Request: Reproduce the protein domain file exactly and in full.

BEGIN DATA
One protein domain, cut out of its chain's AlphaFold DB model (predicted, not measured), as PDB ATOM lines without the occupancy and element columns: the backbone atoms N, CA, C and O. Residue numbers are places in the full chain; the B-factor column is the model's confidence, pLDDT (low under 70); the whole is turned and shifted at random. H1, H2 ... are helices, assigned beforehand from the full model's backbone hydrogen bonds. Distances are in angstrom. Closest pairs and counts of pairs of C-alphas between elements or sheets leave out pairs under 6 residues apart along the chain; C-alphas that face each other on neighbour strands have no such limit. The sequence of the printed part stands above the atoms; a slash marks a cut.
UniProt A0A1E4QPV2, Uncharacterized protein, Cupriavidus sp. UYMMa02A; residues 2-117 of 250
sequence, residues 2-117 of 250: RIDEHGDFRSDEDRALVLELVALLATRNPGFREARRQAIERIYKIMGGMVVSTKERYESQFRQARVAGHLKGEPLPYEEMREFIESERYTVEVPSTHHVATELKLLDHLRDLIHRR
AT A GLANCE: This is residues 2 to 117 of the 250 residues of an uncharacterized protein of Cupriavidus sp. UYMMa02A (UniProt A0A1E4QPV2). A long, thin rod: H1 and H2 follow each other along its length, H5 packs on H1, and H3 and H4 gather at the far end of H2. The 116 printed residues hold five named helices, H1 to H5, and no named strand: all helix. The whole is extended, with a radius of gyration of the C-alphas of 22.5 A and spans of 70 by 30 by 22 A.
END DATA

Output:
One protein domain, cut out of its chain's AlphaFold DB model (predicted, not measured), as PDB ATOM lines without the occupancy and element columns: the backbone atoms N, CA, C and O. Residue numbers are places in the full chain; the B-factor column is the model's confidence, pLDDT (low under 70); the whole is turned and shifted at random. H1, H2 ... are helices, assigned beforehand from the full model's backbone hydrogen bonds. Distances are in angstrom. Closest pairs and counts of pairs of C-alphas between elements or sheets leave out pairs under 6 residues apart along the chain; C-alphas that face each other on neighbour strands have no such limit. The sequence of the printed part stands above the atoms; a slash marks a cut.
UniProt A0A1E4QPV2, Uncharacterized protein, Cupriavidus sp. UYMMa02A; residues 2-117 of 250
sequence, residues 2-117 of 250: RIDEHGDFRSDEDRALVLELVALLATRNPGFREARRQAIERIYKIMGGMVVSTKERYESQFRQARVAGHLKGEPLPYEEMREFIESERYTVEVPSTHHVATELKLLDHLRDLIHRR
AT A GLANCE: This is residues 2 to 117 of the 250 residues of an uncharacterized protein of Cupriavidus sp. UYMMa02A (UniProt A0A1E4QPV2). A long, thin rod: H1 and H2 follow each other along its length, H5 packs on H1, and H3 and H4 gather at the far end of H2. The 116 printed residues hold five named helices, H1 to H5, and no named strand: all helix. The whole is extended, with a radius of gyration of the C-alphas of 22.5 A and spans of 70 by 30 by 22 A.